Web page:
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6 Instances Highlighting the Pervasiveness of Caste in Everyday India

The Radical in Ambedkar: Critical Reflections , edited and introduced by Anand Teltumbde and Suraj Yengde, establishes B.R. Ambedkar as the most powerful advocate of equality and fraternity in modern India. Critically evaluating his thought and work, the essays in this book—by Jean Drèze, Partha Chatterjee, Sukhadeo Thorat, Manu Bhagavan, Anupama Rao and other internationally renowned names—discuss Ambedkar’s theory on minority rights, the consequences of the mass conversion of Dalits to Buddhism, Dalit oppression in the context of racism and anti-Semitism, and the value of his thought for Marxism and feminism, among other global concerns.


Read on to learn why Ambedkar deemed it essential to demystify the traditional terminology of caste oppression

Economic problems intertwine with social discrimination

“The problems of untouchability and caste discrimination and atrocity, however need to be top priorities in government policy and programmes, and in high-caste civil society. Presently, they are low in the pecking order. The removal of untouchability has not become a state-level issue of prime concern, importance and urgency. But it is as important as the problem of poverty. If poverty is the daily experience of hunger, discrimination is the daily experience of humiliation and contempt. It is a day-to-day experience which is absorbed by Untouchables under suppression and dominance.”

The history of caste took roots from skin colour

“The term ‘caste’ is not of Indian origin. Formulated by the Portuguese in the 16th Century, the word has roots in the Portuguese word casta, which literally refers to breed. Varna, which finds mention in the Rig Veda, the oldest of the Vedas, referring to class, also means colour in Sanskrit and is essentially a colour system construct.”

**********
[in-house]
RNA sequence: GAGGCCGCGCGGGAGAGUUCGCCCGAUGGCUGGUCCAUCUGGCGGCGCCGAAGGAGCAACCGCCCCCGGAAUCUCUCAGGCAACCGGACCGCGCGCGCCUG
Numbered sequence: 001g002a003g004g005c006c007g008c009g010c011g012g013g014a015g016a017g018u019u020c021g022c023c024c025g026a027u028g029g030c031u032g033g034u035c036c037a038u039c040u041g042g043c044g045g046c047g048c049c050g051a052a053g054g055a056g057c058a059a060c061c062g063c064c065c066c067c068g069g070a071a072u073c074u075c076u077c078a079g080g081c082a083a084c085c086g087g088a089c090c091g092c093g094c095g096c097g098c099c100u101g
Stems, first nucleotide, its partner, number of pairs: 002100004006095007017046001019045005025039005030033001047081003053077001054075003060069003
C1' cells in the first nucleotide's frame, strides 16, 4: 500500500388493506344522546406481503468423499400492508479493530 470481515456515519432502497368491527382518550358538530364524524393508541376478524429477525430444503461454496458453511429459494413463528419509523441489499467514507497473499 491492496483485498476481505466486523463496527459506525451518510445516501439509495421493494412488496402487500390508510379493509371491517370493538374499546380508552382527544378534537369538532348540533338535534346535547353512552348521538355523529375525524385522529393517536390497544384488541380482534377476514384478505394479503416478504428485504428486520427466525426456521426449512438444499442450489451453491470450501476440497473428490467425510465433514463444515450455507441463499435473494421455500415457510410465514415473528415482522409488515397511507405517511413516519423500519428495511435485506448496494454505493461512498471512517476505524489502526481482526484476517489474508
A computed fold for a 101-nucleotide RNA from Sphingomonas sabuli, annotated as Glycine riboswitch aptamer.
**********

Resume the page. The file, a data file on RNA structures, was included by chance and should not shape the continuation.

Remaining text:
Marginalisation is entrenched deep within our society

“Both African-Americans and Dalits have been segregated and terrorized, denied education, economic opportunity, healthcare and political participation over centuries, and both continue to be exploited economically and psychologically for the benefit of those the elites in their respective societies have ranked above and against them.”

Misogyny and lack of agency in women is a byproduct of casteism

“The structural reproduction of caste occurs in a systematic alliance of unfair gender norms and sexual violence. In other words, the caste system is grounded in gender discrimination and sexual violence. The system operates through a complete control over the being-body of the woman, reducing her to a sub-human category. One can outline the caste-gender-sexuality system as a birth-related graded hierarchical structure of purity pollution and division of labour manifested in distinct ritual status and style of life.”

The practice of segregation does not even spare cremation grounds

“The most widespread and blatant practice of untouchability in the public secular sphere relates to water and cremation or burial grounds—the bare necessities of life and death. Despite being common amenities that are managed and maintained by local governments, access to them continues to be governed by the notion of caste-based pollution and untouchability.”

Educational institutions influence casteist attitudes amongst children

“The practice of untouchability continues to pervade the public sphere, including a host of state institutions and the social interactions that occur within them. In one out of four primary schools in rural India, Dalit children are forced by their teachers or by convention to sit apart from non-Dalits. As many as 40 percent of schools practise untouchability while serving midday meals, with Dalit children being made to sit in a separate row while eating.”


An extraordinary collection of immense breadth and scholarship that challenges the popular understanding of Ambedkar, The Radical in Ambedkar is essential reading for all those who wish to imagine a new future.

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